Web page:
I think you missed out a keyword - Distance between the 2 stains is less than 4ft but more than 2/10 ft.


Hi ashygoyal,
In my statement above, I computed the maximum possible distance between the 2 stains as follows:
distance between the 2 stains = less than 4 ft
radius of each stain = 1/10 ft
For the purposes of computation, let us suppose the centers of the stains are located 4 ft apart.
Thus, the distance between the 2 stains from 1 end to the other end is 4ft + 1/10 (radius of one stain) + 1/10 (radius of the other stain) = 4 and 2/10 ft.
However, since we are told that the centers are located less than 4 ft apart, the maximum distance must be less than 4 and 2/10 ft.

In this question, we only care about the maximum distance between the stains.
In case you're interested, minimum possible distance between the stains is 4/10. This can be computed by adding the diameter (2/10) of the 2 stains.

Hope my explanation is clear.
Let me know if you have further clarifications! :D
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To follow up on some people's comment that the >3 feet distance from the nearest wall is redundant information: No, it's not.

As others have pointed out above, we can conclude from the combined statements (1) and (2) that the rug is large enough to cover both stains. However, the question is if the rug can be placed to cover both stains and to answer this, we must know that it's farther away from the wall than its radius. That is exactly why the 3 feet minimum distance is included in the question.

If the minimum distance was anything less than 3 feet, then the answer would actually be E.
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Re: Jack wants to use a circular rug on his rectangular office floor to co [#permalink]
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Max Radius of each stain is 1/10
Max Diameter of each stain is 1/10 + 1/10 = 2/5
Largest distance between center of stains is 4ft

Max diameter needed to cover is 4+ 1/10 + 1/10 = 21/5 = 4.2
Diameter of rug = 6

6>4.2 there for yes
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AbdurRakib wrote:
Jack wants to use a circular rug on his rectangular office floor to cover two small circular stains, each less than \(\frac{π}{100}\) square feet in area and each more than 3 feet from the nearest wall. Can the rug be placed to cover both stains ?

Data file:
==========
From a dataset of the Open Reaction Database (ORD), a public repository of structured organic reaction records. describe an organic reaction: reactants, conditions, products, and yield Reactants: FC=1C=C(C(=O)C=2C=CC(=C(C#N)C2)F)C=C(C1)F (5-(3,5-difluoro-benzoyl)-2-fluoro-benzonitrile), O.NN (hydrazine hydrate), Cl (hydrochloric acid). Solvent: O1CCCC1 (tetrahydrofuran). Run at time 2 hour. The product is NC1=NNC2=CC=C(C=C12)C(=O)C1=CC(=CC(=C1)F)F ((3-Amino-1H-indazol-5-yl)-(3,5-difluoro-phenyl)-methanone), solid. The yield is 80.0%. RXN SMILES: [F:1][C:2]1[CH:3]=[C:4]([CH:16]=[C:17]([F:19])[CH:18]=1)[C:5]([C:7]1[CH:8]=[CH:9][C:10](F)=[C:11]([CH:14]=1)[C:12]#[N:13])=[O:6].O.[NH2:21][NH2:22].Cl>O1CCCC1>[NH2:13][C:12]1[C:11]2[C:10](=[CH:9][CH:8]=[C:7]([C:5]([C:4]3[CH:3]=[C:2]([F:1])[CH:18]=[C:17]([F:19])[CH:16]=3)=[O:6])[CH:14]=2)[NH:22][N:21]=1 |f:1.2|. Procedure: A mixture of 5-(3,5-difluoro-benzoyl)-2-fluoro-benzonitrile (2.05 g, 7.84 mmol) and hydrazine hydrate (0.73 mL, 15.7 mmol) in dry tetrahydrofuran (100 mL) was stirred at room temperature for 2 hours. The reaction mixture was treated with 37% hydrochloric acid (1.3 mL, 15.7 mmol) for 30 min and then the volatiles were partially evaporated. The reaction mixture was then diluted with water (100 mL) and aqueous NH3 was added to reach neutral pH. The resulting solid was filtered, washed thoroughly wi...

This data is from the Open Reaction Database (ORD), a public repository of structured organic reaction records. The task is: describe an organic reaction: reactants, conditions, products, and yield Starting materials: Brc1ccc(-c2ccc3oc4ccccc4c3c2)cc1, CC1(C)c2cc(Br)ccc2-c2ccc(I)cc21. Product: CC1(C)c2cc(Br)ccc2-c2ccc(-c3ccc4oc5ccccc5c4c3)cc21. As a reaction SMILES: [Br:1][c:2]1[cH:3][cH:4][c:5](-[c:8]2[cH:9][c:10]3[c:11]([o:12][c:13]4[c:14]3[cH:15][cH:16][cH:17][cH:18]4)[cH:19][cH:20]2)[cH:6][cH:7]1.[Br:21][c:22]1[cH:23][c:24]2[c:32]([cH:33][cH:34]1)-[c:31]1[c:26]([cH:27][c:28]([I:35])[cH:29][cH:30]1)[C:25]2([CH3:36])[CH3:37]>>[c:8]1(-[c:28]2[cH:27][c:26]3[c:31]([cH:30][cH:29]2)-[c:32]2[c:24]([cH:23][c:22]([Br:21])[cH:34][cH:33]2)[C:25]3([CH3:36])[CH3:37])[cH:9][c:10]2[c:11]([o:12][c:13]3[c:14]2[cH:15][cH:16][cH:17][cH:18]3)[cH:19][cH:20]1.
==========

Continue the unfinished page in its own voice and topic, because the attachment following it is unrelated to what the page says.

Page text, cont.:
(1) Jack's rug covers an area of 9π square feet.

(2) The centers of the stains are less than 4 feet apart.



Let radius of each stain = r
\(=> π * r^2 < π/100\)
\(=> r < 0.1\)feet

Statement 1: Area of rug \(= 9π = π * R^2\), where R is the radius of the rug
=> R = 3 feet

However, we do not know how far apart the stains are. If the stains are 2 feet apart, the rug can cover them. However, if the stains are 8 feet apart, the rug cannot cover them - Insufficient

Statement 2: The centers of the stains are less than 4 feet apart.
However, we do not know the radius of the stains. Also, we do not know the size of the rug - Insufficient


Combining:
The stains have radius 0.1 ft; and they are less than 4 feet apart
Thus, the maximum distance between the extreme points of the 2 stains is less than 0.1 + 4 + 0.1 = 4.2 ft
Since the radius of the rug is 3 ft (diameter is 6 ft), the rug can cover the stains.

However, it can cover the stains ONLY IF it were GEOMETRICALLY possible to place the rug over the stains. Since the stains are more than 3 feet away from the walls, there is no problem placing the rug. This is explained in the image below:

Attachment:
11.JPG
11.JPG [ 61.23 KiB | Viewed 41260 times ]



Answer C
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AbdurRakib wrote:
Jack wants to use a circular rug on his rectangular office floor to cover two small circular stains, each less than \(\frac{π}{100}\) square feet in area and each more than 3 feet from the nearest wall. Can the rug be placed to cover both stains ?

(1) Jack's rug covers an area of 9π square feet.

(2) The centers of the stains are less than 4 feet apart.


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Hi everyone,

Just a small doubt: 'Jack wants to use a circular rug on his rectangular office floor' - Here, the question just mentioned that Jack wants to use a circular rug on a rectangular office, whose size is unknown. What if the rectangular office area is so big that the area of the rug is negligible & the stains might lie somewhere else. Am I missing anything here?

Thank you!
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SJKC wrote:
Hi everyone,

Just a small doubt: 'Jack wants to use a circular rug on his rectangular office floor' - Here, the question just mentioned that Jack wants to use a circular rug on a rectangular office, whose size is unknown. What if the rectangular office area is so big that the area of the rug is negligible & the stains might lie somewhere else. Am I missing anything here?